In Hillsborough, West Tampa Elementary would have fallen from an A to an F; instead it earned a B. In Pinellas, John Hopkins Middle School earned a C, but would have dropped from a B to an F. Campbell Park Elementary was adjusted by a single point, moving it up to a D.

Robinson said the school grading system had "matured" from its beginning in 1999, and said the changes, though difficult, would prepare students for college and careers, as well as create an easier transition in a few years to Common Core, a state-led effort to create national academic standards.

"It's been tough, but Florida's going to find itself in a better place than many states in the future," he said.

Many superintendents and other school leaders, however, said the state needs to re-examine its testing model.

"We can explain all we want to about why we've seen a drop in school grades this year," Stewart said, "but bottom line, we absolutely must return the focus to our students and what's best for them."

Jeffrey S. Solochek can be reached at jsolochek@tampabay.com, (813) 909-4614 or on Twitter @jeffsolochek.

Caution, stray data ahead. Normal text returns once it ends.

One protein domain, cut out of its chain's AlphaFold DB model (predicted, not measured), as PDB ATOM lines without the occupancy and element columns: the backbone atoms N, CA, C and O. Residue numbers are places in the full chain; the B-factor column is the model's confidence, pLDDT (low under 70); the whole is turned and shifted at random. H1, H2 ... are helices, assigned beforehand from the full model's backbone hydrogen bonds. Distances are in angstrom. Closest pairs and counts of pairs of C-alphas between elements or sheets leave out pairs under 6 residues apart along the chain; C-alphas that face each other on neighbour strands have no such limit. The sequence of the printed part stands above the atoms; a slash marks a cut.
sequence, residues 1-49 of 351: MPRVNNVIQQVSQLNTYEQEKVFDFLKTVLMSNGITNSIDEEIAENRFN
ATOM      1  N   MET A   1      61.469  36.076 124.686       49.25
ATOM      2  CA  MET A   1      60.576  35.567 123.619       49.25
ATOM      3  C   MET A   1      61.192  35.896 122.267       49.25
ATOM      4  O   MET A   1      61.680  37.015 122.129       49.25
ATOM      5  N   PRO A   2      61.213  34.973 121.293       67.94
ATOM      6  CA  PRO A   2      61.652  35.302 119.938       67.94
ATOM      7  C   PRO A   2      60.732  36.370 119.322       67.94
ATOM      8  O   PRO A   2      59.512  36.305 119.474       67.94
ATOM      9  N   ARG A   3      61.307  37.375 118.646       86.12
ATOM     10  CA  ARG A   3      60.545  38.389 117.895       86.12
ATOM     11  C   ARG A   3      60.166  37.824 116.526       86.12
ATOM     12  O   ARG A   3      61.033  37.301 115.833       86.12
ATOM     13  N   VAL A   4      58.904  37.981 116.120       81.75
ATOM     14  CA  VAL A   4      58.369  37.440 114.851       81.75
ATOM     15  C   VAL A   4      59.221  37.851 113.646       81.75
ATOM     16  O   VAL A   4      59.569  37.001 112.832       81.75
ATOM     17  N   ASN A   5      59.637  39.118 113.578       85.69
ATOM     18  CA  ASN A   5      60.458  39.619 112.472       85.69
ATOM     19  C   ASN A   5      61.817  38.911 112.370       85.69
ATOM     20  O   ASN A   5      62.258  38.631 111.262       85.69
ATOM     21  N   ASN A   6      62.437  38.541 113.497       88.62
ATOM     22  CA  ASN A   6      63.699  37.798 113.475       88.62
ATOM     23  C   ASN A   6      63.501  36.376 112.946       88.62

School grades

State
2011 2012
A 1,481 1,124
B 458 667
C 460 510
D 117 238
F 31 47
Schools that would have dropped more than one letter grade: 388
Hillsborough
2011 2012
A 96 76
B 43 46
C 55 54
D 9 31
F 2 3*
Schools that would have dropped more than one letter grade: 33
Pinellas
2011 2012
A 50 39
B 13 24
C 25 15
D 8 17
F 2 6
Schools that would have dropped more than one letter grade: 12
Hernando
2011 2012
A 4 3
B 9 6
C 4 6
D 0 3
F 0 0
Schools that would have dropped more than one letter grade: 1
Pasco
2011 2012
A 34 22
B 10 17
C 18 21
D 3 6
F 1 0
Schools that would have dropped more than one letter grade: 11

*Pepin Middle School, a Hillsborough County charter, was incorrectly listed as an F Wednesday, according to school district officials.

Some schools received grades in 2012, but not in 2011.

Source: Florida Department of Education

School grades drop around Tampa Bay, statewide 07/11/12 [Last modified: Thursday, July 12, 2012 12:17pm]
Photo reprints | Article reprints

© 2017 Tampa Bay Times

    

Join the discussion: Click to view comments, add yours

Loading...